Sunday, October 7, 2012

What's With "Thumbs Up" in Brazil? A Primer to Non-Verbal Communication

In case you were wondering why so many of the pictures on Kyle's blog have people giving the "Thumbs Up" gesture, I went to the internet to see if it has a secret meaning. Not so much. I did find that there are some gestures we use that might be best left in the United States.

Non-verbal communication

Brazilians use a lot of gestures in informal communication, and the meaning of certain words or expressions may be influenced by them.
  • The thumbs up gesture is used to mean everything's OK, yes or even thanks. Avoid using the OK hand gesture for these meanings, as it can be considered obscene. 
  • The Shaka gesture is common on the coast of Brazil, and is known as the "hang loose" sign.
  • Wagging your extended index finger back and forth and/or clicking your tongue behind your teeth two or three times means no
  • Using your index finger to pull down one of your lower eyelids means watch out.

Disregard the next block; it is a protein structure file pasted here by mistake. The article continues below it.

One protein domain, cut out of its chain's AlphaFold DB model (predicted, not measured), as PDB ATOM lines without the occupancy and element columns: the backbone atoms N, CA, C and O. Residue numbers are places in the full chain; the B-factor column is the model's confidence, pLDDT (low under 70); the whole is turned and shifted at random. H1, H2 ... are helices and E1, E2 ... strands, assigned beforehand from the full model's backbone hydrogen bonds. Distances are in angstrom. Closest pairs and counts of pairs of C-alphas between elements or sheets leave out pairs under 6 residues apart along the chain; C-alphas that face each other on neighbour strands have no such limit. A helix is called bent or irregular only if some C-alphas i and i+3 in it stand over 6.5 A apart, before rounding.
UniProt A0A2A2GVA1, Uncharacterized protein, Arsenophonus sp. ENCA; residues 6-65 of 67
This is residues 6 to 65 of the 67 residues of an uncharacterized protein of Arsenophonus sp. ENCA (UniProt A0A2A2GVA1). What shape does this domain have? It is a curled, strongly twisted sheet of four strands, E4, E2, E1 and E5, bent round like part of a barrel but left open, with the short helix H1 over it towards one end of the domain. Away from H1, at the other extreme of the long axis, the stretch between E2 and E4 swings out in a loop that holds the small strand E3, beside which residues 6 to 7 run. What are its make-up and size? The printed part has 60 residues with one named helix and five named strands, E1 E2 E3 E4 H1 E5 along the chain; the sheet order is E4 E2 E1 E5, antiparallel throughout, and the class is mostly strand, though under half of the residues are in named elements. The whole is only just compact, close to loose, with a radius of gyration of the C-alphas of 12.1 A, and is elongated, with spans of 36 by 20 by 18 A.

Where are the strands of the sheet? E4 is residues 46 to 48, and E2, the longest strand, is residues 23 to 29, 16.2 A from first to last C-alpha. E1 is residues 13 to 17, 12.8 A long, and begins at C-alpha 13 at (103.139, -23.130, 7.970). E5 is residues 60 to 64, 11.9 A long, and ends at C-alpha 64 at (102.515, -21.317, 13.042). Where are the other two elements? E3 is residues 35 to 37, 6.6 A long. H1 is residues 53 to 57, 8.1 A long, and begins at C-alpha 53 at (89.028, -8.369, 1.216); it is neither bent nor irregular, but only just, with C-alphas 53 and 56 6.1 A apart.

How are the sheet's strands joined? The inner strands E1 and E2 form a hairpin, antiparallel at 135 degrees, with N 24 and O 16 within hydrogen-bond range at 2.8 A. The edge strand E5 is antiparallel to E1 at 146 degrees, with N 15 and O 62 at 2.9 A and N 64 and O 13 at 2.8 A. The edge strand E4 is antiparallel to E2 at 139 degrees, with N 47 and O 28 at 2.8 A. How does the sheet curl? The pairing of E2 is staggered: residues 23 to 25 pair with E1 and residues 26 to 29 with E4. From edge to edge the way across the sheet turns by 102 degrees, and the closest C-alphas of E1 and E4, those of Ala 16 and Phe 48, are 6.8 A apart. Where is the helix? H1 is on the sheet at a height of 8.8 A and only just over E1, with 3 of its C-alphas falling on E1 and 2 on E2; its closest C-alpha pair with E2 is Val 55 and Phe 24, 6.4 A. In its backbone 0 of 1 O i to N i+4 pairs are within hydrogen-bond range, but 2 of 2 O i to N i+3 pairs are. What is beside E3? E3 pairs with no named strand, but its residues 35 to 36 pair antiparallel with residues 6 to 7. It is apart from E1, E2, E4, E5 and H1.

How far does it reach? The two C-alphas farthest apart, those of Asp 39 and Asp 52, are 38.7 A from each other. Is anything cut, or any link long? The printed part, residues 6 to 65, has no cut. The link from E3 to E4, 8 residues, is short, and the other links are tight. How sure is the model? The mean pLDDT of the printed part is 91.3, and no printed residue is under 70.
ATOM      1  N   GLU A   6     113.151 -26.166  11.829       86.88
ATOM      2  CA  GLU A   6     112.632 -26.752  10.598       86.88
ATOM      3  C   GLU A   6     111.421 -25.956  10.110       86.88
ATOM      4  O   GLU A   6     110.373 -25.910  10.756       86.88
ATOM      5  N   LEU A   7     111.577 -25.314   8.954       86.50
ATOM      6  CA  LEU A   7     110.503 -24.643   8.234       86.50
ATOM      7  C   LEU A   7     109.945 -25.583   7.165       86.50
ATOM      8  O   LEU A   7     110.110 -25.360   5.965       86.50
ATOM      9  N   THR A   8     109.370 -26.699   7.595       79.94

• Stroking your two biggest fingers with your thumb is a way of saying that something is expensive.
  • Snapping a few times means fast or a long time (ago).
  • Stroking your lips and then snapping means delicious; pinching your earlobe means the same in some regions.
  • Making a fist with your thumb between the index and middle finger, known as the figa, is a sign of good or bad luck depending on the region.
  • Touching the palm with the thumb and making a circular movement with the hand means I am being robbed/ripped off/ in some regions.
  • The hush gesture is considered extremely impolite, about the same as shouting "shut up!" to someone.
  • An informal way to get someone's attention, similar to a whistle, is a hissing sound: "pssiu!" It is not perceived as unpolite, but gets really annoying if repeated too often.

No comments:

Post a Comment